IRIN | Film | The Gathering Storm – Africa | Shifting Sands

Posted by Lindy on May 11, 2011

IRIN | Film | The Gathering Storm – Africa | Shifting Sands.

Posted in Climate change, Y7/8 | Leave a Comment »

IRIN | Film | The Gathering Storm – Asia | Melting Glaciers

Posted by Lindy on May 11, 2011

IRIN | Film | The Gathering Storm – Asia | Melting Glaciers.

Posted in Climate change, Fragile environments, Y7/8 | Leave a Comment »

Why More Species Live in the Amazon Rainforests

Posted by Lindy on May 4, 2011

Released: 5/3/2011 9:00 AM EDT

For more than two hundred years, the question of why there are more species in the tropical rainforest than anywhere else has been a biological enigma. A particularly perplexing aspect is why so many species live together in a small area in the tropics, especially at some sites in the rainforests of the Amazon Basin in South America.

Treefrogs may hold the answer (yes those treeforgs Margays!).  Treefrogs are really important because they can make up nearly half of all amphibian species in some rainforest sites. At some sites in the Amazon rainforest, there are more treefrog species in a small area than there are across all of North America or Europe.”

What they found was that it was NOT the  wet, tropical climatic conditions alone. In fact in some other tropical rainforest areas, there were no more different species than anywhere in Europe. It was just in the Amazon where there were so many.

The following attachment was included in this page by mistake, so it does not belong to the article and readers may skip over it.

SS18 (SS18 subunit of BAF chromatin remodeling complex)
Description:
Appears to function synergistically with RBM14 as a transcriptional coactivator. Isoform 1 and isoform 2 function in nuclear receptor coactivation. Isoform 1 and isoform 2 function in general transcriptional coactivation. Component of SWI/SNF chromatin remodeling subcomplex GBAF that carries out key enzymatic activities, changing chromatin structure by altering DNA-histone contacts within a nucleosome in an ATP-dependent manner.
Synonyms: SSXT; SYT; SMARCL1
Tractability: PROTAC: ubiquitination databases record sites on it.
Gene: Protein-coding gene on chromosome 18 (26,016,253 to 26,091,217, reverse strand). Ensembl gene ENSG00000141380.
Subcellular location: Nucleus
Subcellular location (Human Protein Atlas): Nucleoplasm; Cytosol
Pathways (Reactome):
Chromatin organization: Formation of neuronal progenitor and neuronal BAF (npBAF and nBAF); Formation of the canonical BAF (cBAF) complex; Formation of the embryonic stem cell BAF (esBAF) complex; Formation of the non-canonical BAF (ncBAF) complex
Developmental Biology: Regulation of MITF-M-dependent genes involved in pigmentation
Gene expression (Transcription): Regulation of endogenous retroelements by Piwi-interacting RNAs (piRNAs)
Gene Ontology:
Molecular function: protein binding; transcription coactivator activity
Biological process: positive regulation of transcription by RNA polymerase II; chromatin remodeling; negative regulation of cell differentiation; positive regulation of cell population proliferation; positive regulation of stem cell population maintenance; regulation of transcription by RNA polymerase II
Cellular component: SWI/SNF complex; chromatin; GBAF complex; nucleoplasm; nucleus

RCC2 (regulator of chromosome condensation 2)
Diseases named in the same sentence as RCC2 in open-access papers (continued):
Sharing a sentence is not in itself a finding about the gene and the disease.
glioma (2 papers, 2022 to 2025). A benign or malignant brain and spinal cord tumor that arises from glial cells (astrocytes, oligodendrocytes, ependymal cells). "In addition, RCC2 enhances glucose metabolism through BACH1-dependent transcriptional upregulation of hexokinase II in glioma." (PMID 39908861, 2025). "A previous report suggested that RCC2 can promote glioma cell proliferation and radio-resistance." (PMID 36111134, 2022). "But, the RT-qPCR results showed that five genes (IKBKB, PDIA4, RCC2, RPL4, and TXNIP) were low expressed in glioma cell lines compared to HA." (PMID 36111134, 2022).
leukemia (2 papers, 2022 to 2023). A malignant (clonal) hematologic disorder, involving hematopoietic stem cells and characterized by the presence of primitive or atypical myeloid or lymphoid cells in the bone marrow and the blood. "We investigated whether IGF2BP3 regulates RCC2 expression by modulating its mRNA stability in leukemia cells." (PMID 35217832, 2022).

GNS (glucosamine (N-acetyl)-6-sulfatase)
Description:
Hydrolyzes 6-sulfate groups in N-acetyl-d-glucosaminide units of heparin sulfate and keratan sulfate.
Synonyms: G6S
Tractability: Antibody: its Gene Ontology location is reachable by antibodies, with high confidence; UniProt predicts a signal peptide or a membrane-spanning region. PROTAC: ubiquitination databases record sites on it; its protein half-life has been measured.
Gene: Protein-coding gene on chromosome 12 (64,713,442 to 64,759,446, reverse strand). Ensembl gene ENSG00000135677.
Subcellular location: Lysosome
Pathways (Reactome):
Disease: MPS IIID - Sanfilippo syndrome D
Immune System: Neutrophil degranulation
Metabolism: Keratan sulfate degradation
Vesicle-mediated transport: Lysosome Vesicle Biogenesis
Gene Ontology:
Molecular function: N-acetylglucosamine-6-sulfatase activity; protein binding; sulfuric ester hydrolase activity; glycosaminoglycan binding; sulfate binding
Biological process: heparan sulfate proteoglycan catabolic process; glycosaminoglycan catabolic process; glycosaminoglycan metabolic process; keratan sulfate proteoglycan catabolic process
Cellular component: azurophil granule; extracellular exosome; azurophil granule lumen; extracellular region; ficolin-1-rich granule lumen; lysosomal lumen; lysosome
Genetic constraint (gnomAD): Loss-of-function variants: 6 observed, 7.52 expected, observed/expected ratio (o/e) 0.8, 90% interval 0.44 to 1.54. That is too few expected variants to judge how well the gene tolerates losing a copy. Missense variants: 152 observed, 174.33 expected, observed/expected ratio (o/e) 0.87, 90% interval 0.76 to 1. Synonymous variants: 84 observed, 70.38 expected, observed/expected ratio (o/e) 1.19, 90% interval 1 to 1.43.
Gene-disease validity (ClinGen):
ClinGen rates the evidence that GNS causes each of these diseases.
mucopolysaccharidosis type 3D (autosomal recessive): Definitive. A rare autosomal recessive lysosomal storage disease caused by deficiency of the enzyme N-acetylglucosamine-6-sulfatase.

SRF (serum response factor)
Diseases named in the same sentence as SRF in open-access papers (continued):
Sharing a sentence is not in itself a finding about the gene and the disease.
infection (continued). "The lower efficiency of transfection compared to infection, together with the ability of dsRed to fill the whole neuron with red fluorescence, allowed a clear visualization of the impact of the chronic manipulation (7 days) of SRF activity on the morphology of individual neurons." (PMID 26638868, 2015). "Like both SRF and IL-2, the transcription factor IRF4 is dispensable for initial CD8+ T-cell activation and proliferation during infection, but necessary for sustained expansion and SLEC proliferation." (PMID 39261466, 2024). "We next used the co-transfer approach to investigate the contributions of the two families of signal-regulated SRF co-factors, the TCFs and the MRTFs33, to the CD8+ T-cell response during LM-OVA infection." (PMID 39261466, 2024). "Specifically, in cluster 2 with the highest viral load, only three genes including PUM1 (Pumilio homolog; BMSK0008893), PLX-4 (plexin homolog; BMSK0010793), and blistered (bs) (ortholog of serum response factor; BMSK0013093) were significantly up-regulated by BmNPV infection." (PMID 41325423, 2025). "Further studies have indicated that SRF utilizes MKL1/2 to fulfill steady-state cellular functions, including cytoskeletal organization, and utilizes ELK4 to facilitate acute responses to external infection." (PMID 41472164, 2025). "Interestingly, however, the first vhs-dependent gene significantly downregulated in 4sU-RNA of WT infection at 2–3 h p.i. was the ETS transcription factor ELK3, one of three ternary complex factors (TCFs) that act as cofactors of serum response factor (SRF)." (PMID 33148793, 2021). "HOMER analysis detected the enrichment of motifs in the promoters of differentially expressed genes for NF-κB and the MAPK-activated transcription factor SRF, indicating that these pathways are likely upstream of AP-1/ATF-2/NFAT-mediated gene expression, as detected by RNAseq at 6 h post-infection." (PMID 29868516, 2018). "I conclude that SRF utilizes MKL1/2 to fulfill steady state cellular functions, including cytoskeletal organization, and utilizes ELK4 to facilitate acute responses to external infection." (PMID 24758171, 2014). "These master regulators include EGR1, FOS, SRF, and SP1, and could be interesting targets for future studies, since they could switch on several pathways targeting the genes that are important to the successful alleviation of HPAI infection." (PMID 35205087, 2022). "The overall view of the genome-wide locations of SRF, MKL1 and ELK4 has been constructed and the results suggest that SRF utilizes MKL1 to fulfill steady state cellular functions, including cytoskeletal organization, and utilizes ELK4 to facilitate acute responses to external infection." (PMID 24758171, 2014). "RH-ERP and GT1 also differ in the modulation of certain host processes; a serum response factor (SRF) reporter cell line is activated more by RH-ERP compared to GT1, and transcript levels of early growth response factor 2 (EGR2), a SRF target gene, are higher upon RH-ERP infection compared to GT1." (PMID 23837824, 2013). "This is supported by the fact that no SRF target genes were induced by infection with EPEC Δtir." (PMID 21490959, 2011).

Instead, the researchers realized that the difference between the Amazon and other places, was that it had been more or less in the same part of the earth for more than 60 millions years, since before most dinosaurs became extinct.

In contrast, those sites in tropical rainforests that have relatively few treefrog species are in areas that were colonized by treefrogs much more recently.

This would explain why there are more species of other animals but plants as well in the Amazon than anywhere else.

Posted in Amazon, Y7/8 | Leave a Comment »

Art gives a new life to 350 Haitian families

Posted by Lindy on May 1, 2011


It’s spring, and signs of Haiti’s economic recovery are popping up in surprising ways: handcrafted quilts from Port-au-Prince, papier-mâché vases from Jacmel, and jewelry from Croix des Bouquets — all on store shelves throughout the United States, said a statement from the Clinton Bush Haiti Fund.

More than 350 Haitian families are now able to provide food and afford schooling for their children thanks to the incredible success of our Fairwinds Trading project. This program is enabling a community of Haitian artists to produce market-ready goods for sale in the United States, and it’s been very successful thanks to multiple orders from retailers like Macy’s and Anthropologie.

The Clinton Bush Haiti Fund awarded a loan of $174,832 to Fairwinds Trading in January of this year. Fairwinds Trading supports hundreds of artisans by giving them the logistics support, design guidance, and the US market connections that they need to export their art.

The artists participating in this program are eager to earn their own livelihoods, proud to contribute to their “Ayiti Cheri” and are very optimistic, an optimism that is contagious and that energizes the whole community.

Posted in Fragile environments, Haiti, Hazards, IGCSE, Solution to problems, Tectonics, Y7/8 | Leave a Comment »